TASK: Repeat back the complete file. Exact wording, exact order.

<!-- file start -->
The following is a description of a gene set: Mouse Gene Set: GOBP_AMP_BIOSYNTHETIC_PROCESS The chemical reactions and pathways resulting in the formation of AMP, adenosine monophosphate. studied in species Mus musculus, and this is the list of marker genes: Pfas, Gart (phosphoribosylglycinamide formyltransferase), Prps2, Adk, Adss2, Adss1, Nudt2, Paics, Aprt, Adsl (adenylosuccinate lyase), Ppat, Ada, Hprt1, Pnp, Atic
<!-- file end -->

The following is a description of a gene set: Mouse Gene Set: GOBP_AMP_BIOSYNTHETIC_PROCESS The chemical reactions and pathways resulting in the formation of AMP, adenosine monophosphate. studied in species Mus musculus, and this is the list of marker genes: Pfas, Gart (phosphoribosylglycinamide formyltransferase), Prps2, Adk, Adss2, Adss1, Nudt2, Paics, Aprt, Adsl (adenylosuccinate lyase), Ppat, Ada, Hprt1, Pnp, Atic